Why am I getting so irritated with people earnestly posting about eliminating the electoral college, reducing voter suppression, encouraging more mail-in voting, and so on? Or saying that losing is a result only one small variable (Comey’s dumbass meddling, successful voter suppression, etc.)?
I’m irritated because this is the opposite of organizing and fighting on. This is trying to find a simple, good post-facto story that makes us feel better and that services our need to feel as if we are still in charge, still in power and have some simple, useful thing that we can readily do that will change the situation the next time around. But it is the opposite of organizing at a time of extraordinary danger.
When I was still actively playing tennis, one of the people I played with had an interesting verbal tic where he would instantly reinterpret mistakes he made as properties of the physical universe that were affecting his game. If he was getting tired and missing his shots, the ball was “getting heavier”. If he missed his serve, “the lights were flickering”. It was harmless. (It probably tells you something that my inner, mostly unexpressed narrative was about how much I suck, about how stupid I am for not being more in shape, about the idiocy of thinking I could hit that shot like that.)
It is not harmless, on the other hand, if you have a friend who lights a match to see if there’s a gas leak, there’s an explosion that you both fortunately survive, and they say, “There must have been a spark somewhere down the line” and you realize, “This person might light that match again the next time this happens.” At that point, you can’t be patient: you have to say, “Dammit, that was because you lit a match! Don’t fucking do that again, ever!”
You cannot reform the voting system if you’re not in power. That’s basic. You cannot build a campaign that is 100% proof against a James Comey doing something unprofessional or inappropriate. That’s basic. If that’s what “organizing” means to you, you’re just lighting matches to find gas leaks. The precondition to reforming voting is winning elections without having voting reforms. The Republicans understood that back in the 1990s: that having won due to Clinton’s mid-term unpopularity, they could execute a plan that would make the terms of elections more favorable to them. They’ve gotten more desperate and transparent about that over the years, but they never forgot: you only get to to do this when you have a significant legislative majority, executive power, and some judicial support. (They’ve struggled sometimes with the latter.)
If you’re requiring campaigns that win only if they avoid a single misstep, not a single unpredictable tactical move by either an enemy or by an incompetent bureaucrat, that are less horse races than Swiss-built watches, you’re lighting matches to find gas leaks. You cannot have short, civil, intensely rule-constrained elections (which a few countries actually have!) without first winning elections in the system and culture you actually have.
This applies even to the argument gaining steam on progressive Twitter and FB and elsewhere right now, that it is “just” racism, that it is “just” white supremacy. I don’t think it’s “just” that–there’s useful data out already that complicates this story in many ways–but let’s suppose it is. Then ok: you are in a room with a gas leak. That’s it. That’s all.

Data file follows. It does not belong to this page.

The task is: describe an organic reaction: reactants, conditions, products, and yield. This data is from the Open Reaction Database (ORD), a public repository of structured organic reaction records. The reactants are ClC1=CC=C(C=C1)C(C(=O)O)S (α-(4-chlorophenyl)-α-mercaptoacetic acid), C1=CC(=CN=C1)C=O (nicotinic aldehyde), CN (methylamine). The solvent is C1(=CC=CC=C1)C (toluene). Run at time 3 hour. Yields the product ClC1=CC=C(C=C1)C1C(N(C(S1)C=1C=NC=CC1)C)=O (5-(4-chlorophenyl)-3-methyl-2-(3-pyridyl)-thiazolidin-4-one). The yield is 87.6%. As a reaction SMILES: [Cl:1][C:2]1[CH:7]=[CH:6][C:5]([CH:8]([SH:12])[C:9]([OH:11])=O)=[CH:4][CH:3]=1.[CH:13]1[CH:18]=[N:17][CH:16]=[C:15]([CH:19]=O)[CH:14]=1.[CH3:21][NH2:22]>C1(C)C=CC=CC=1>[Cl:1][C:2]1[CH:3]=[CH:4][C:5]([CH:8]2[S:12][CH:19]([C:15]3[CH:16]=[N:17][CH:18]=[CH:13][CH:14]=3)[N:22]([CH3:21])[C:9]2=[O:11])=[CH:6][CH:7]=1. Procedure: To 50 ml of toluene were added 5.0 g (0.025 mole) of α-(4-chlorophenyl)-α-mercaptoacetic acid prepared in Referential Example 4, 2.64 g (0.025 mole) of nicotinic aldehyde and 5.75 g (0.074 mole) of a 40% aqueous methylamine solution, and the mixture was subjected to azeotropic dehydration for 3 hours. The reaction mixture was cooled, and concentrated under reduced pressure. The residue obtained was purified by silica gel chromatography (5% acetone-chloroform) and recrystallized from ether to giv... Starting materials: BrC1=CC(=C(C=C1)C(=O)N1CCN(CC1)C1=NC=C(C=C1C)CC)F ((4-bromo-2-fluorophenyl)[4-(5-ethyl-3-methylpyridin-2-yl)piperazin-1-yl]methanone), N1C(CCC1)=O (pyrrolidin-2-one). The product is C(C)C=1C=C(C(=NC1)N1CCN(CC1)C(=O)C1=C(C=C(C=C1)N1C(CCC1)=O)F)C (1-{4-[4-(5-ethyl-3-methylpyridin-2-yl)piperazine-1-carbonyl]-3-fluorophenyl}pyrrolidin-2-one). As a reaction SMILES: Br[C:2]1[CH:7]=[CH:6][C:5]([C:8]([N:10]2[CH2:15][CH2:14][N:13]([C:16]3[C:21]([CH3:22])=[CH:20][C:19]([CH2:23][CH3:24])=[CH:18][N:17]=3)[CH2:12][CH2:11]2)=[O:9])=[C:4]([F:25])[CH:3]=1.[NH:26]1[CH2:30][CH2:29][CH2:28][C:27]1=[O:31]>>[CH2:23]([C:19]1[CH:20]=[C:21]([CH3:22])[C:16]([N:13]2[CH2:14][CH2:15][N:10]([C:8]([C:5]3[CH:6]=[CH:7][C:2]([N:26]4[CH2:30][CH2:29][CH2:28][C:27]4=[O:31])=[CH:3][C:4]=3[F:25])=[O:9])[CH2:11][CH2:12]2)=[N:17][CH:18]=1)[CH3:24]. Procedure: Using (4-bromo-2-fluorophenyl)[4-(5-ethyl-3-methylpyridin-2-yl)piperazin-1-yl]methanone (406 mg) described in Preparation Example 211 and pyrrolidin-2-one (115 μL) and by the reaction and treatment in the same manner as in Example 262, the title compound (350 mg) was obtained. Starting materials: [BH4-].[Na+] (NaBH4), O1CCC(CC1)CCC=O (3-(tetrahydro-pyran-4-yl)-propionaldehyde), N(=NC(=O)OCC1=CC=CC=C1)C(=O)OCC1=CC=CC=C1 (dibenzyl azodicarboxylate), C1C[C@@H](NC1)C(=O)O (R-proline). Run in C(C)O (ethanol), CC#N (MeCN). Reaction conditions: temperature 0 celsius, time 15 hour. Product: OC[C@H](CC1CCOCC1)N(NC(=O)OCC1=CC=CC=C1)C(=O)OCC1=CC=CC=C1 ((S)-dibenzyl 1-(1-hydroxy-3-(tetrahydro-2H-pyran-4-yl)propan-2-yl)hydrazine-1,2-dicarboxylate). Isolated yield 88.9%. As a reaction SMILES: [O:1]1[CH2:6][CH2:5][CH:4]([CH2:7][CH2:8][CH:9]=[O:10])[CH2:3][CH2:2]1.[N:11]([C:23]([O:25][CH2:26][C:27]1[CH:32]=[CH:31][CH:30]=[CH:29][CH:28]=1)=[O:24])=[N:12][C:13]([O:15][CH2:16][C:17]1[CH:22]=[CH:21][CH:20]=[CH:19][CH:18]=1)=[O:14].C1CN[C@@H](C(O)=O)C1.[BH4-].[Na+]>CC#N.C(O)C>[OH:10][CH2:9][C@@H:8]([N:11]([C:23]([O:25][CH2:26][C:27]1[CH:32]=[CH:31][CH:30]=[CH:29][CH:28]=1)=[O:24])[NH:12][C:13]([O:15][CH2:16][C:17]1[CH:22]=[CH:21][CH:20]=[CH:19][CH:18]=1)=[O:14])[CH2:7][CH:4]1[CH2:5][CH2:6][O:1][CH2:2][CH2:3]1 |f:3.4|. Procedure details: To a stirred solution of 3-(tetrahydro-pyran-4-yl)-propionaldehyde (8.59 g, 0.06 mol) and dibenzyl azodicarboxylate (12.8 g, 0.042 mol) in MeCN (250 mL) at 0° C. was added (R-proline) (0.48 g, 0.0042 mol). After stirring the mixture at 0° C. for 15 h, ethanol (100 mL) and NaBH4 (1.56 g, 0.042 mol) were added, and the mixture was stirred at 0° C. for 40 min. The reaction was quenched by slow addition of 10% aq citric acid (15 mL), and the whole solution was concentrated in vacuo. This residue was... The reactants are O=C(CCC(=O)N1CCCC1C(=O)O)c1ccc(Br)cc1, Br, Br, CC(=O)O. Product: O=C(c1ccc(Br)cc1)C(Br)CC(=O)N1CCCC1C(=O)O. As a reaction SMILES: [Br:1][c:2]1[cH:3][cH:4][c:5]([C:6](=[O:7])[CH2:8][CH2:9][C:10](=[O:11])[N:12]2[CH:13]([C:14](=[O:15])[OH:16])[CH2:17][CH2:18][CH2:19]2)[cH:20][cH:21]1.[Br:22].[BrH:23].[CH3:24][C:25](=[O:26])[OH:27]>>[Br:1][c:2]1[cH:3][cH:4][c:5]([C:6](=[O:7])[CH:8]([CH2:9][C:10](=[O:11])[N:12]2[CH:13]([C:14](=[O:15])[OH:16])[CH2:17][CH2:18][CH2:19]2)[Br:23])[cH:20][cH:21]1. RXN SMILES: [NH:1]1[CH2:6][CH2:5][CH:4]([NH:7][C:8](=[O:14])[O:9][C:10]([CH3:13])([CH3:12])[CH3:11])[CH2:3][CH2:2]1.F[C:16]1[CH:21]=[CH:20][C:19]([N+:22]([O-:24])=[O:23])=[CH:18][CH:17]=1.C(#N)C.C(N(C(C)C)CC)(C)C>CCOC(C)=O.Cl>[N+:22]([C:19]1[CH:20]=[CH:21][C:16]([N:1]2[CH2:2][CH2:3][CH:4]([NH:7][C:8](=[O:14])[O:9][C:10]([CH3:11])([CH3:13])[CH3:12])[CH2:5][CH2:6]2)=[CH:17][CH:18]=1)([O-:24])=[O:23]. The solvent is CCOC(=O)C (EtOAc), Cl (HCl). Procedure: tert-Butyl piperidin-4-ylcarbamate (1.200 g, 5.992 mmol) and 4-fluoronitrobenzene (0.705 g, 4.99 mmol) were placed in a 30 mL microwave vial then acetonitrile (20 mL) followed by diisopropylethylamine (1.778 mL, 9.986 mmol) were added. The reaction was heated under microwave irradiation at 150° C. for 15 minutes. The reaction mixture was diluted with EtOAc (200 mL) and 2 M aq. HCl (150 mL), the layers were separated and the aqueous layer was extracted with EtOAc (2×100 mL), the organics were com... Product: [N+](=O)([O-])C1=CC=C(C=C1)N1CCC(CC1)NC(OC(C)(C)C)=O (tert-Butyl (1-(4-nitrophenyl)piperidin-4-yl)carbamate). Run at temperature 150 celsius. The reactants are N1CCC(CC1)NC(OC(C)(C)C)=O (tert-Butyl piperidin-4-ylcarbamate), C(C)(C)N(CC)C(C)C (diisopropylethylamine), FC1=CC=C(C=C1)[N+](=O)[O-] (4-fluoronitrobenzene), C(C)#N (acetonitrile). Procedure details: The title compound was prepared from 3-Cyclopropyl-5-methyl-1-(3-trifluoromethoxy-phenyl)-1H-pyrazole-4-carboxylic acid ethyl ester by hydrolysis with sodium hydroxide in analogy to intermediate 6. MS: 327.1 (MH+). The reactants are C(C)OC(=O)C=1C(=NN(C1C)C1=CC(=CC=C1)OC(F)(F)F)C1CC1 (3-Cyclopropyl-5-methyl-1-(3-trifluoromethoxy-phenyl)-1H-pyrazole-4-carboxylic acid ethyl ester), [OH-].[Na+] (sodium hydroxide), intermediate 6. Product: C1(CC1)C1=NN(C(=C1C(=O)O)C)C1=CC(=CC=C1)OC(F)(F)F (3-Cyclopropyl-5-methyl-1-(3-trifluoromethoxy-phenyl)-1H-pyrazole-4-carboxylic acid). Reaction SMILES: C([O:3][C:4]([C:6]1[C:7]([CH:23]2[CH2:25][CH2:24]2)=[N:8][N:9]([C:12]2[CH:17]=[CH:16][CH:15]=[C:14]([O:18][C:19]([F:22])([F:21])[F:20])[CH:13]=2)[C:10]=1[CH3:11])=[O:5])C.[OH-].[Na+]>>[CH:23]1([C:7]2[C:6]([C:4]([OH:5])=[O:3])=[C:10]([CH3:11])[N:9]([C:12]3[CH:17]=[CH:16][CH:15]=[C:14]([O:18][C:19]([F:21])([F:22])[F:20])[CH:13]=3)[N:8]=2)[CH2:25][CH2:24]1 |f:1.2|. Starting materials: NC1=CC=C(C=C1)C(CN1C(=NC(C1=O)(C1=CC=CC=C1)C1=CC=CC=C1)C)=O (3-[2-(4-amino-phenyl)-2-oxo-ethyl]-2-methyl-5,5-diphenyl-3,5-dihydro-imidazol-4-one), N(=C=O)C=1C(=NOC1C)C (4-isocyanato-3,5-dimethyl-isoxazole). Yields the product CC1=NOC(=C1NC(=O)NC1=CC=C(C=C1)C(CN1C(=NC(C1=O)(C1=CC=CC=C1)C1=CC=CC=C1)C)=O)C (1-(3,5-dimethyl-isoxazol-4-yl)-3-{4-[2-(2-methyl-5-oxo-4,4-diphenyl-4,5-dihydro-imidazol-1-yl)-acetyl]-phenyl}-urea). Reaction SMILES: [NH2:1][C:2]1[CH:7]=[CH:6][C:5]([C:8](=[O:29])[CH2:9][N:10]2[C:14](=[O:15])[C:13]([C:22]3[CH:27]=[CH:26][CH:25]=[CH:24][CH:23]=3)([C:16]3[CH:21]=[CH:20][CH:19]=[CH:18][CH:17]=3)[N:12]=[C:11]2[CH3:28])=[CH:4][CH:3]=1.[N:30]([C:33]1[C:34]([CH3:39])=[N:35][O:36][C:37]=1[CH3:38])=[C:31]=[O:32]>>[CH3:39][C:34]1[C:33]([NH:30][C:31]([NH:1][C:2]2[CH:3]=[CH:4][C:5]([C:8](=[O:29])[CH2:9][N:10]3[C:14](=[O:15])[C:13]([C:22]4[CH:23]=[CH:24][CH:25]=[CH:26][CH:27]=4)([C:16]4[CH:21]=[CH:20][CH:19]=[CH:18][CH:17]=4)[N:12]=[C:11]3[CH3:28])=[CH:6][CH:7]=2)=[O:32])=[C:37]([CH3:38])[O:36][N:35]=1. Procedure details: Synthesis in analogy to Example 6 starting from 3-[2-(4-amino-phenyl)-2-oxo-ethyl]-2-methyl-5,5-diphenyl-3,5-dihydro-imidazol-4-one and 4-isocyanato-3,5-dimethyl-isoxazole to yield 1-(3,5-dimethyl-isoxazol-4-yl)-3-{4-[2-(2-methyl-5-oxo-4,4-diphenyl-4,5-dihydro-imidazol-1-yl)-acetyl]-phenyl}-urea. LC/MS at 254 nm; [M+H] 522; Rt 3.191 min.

It is cause for despair and anger, but it is also the environment we are in. If you are in a plane crash in the Antarctic, you are permitted a few moments of despair and fury at the desperate situation you are in. It’s cold, it’s bleak, it’s a long ways from anything. You can get up and swear if you like. But if I’m in the crash with you, when you start doing stuff like angrily throwing all the food in the wreck out into the snow because you’re frightened, or you start to stomp off in a random direction because you want to get started on the journey to an outpost, I am not just going to say, “Hey, I understand.” Our mutual survival is at stake. We need each other. We need everyone alive on the plane to work together and we need a plan that acknowledges that we are in a crash in the Antarctic.
If you want to win the next election and build a political system that is not every two or four years on the edge of being a plane crash, you have got to start understanding better that you are not in charge of making policies right now except in those lifeboats of blue. Talking constantly about the steak dinner you’re going to eat when the survivors get back to McMurdo Base is not helpful when everybody is eating dehydrated egg powder. What can you do with what you have, right now? What do you need to understand about the properties of cold, of snow, of shelter, of food, of signalling, of navigation? If you get back to McMurdo, then you start asking: how can I avoid ever being in a crash again. Right now you are crashed.
If it’s “just” racism, then that is the cold and the darkness and the barrenness that we are surviving. We figure out a plan that is laser-focused on staying alive–and we keep walking towards that base. That plan does not include “making it less cold in Antarctica” or “planting some seeds and waiting for the crops to grow”. But if it turns out it’s not just racism but many other things, then those are survival tools. We might even find there are other people lost in the wilderness who make our group bigger and stronger–they have supplies, they have a shack. We looked at them through the snowstorm and just thought they were ice or stones. They can help if only we’ll walk to them and ask.